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Kochlin, who invests and manages properties for a living, said the century-old house has to go because the Jordan City Council is demanding the structure to be removed within three months otherwise it will have to be demolished.
“The city says it’s ugly. I say it’s historic,” Kochlin told the Minnesota Star Tribune on May 1.
“The architecture is pretty outside,” said the owner. But inside? "It’s godawful ugly with a cork backsplash, horrible wallpaper and fake brick — from some era when nobody had any taste.”
After more than a year of trying to sell the house on Craigslist for $5,000 without success, she hopes someone who appreciates the building’s antiquity will rescue it from the wrecking ball by moving and renovating the free house.
“I waved the white flag,” she said of her decision to give the house away for free.
The building is based at a historic brewery complex, which is also owned by Kochlin. She valued the home at $50,000 for tax purposes and even tried to put a sign in the front yard, saying “free house—must be moved” but it did not attract the right buyer.
At one point, her former partner had drawings to convert the house into a bed-and-breakfast. “That never happened,” said Kochlin. “That’d be a cool use for the building. But I have no desire to run a bed-and-breakfast.”
Kochlin revealed her grandmother, former Jordan Mayor Gail Andersen, relocated the house to its present location in the year 2002. The building was primarily used to temporarily store antiques Andersen would buy at auctions until they were moved to the family’s antique store.
“Her intent was using it as storage,” Kochlin said.
Andersen spent thousands of dollars renovating the building and never connected it to the city’s water and sewage services. Kochlin inherited the house when she bought the brewery from Andersen back in 2011.
As the new owner, she had hoped to develop the house into a triplex home but the city requested more off-street parking, which proved impractical to build because of the building’s unique location.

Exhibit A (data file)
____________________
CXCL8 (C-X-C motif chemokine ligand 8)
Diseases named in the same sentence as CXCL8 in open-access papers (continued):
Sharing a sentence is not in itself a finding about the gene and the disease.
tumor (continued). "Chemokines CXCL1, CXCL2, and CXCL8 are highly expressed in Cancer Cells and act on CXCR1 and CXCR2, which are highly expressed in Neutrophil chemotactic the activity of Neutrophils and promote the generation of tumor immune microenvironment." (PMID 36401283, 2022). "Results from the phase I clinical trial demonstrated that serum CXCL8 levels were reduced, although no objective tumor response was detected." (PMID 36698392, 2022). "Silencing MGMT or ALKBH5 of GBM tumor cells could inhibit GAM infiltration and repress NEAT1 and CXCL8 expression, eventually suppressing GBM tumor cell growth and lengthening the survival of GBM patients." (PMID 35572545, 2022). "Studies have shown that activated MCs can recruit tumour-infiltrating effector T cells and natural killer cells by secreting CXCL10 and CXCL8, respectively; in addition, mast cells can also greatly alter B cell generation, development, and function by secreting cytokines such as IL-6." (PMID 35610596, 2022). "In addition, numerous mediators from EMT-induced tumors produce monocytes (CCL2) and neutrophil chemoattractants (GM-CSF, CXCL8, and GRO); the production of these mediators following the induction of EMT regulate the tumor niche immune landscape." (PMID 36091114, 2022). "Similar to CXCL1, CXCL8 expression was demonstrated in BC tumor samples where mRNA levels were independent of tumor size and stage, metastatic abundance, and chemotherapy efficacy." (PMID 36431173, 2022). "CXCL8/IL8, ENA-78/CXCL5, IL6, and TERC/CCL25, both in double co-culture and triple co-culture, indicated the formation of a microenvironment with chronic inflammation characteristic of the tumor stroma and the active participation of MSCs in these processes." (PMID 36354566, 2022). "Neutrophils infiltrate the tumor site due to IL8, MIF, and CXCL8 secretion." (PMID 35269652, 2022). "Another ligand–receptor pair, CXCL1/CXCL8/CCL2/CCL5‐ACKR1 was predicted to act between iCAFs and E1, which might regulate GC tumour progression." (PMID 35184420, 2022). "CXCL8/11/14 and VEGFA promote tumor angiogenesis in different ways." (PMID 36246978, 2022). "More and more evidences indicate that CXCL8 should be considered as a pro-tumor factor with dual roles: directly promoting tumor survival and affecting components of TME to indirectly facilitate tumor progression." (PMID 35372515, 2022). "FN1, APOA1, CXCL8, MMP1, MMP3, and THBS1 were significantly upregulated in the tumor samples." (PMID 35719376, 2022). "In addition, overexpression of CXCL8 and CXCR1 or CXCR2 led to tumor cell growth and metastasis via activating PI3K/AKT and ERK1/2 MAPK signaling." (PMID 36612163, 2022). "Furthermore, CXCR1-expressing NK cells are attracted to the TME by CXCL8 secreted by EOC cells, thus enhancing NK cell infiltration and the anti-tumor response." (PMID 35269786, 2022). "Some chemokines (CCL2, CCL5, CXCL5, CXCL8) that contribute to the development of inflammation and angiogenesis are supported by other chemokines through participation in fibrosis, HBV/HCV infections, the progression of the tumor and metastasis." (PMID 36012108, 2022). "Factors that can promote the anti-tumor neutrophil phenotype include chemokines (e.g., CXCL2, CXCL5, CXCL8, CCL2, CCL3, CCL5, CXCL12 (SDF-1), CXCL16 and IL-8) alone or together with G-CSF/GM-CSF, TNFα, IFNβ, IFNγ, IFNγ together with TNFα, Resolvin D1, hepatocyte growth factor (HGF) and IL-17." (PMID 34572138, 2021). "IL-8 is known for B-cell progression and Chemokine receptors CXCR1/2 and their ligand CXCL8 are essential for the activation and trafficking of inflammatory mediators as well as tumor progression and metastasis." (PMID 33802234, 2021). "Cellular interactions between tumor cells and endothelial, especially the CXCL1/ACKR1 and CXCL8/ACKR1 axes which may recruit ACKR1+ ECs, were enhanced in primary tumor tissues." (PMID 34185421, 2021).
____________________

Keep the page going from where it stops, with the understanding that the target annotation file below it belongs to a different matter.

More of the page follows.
“I’m between the hill and the highway. You can’t make more parking,” she said. “Parking is my biggest issue.”
Kochlin failed to petition the city for the parcel of land to be rezoned as a single-family home because it conflicts with the city’s existing plan for the commercial district it falls within.
She argues that the city is at fault because it allowed Andersen to move the building there in the first place.
“That’s what’s so frustrating. She was old and the city let her do it, now it’s my problem,” she said. “Hopefully someone can find me.”
She could not immediately provide an estimate on how much it would cost to move the house but predicts it will cost at least $150,000 to repair.
“The architecture is pretty outside [with some stained-glass windows],” she said. “But it doesn’t have old world charm inside. It’s godawful ugly with a cork backsplash, horrible wallpaper, and fake brick—from some era when nobody had any taste.”
A Gofundme campaign has launched, aiming to raise $500,000 to save the house from demolition.
Fundraiser Christopher Rocco said the house is in “extreme real danger” of being demolished even though Kochlin is willing to give it away for free.
“The cost to do so is high,” he said on the campaign page. “It would crush our soul to watch this classic historic home be lost for all time.”
— Rocco (@MPAnthology) May 1, 2019
The amount comprises of $150,000 for moving the home to either Eagan, Rosemount, Farmington, Apple Valley, Mendota Heights, or Summit Avenue.
Another $150,000 will be needed to buy a new plot of land, foundation, and connect it to sewage, power, and water. A further $150,000 will pay for remodeling to make the interior as classic as its exterior. An additional $50,000 will pay for miscellaneous expenses.
“The more money I raise, the more love I can give this home,” Rocco said.
For more information on the house email Kochlin at firstname.lastname@example.org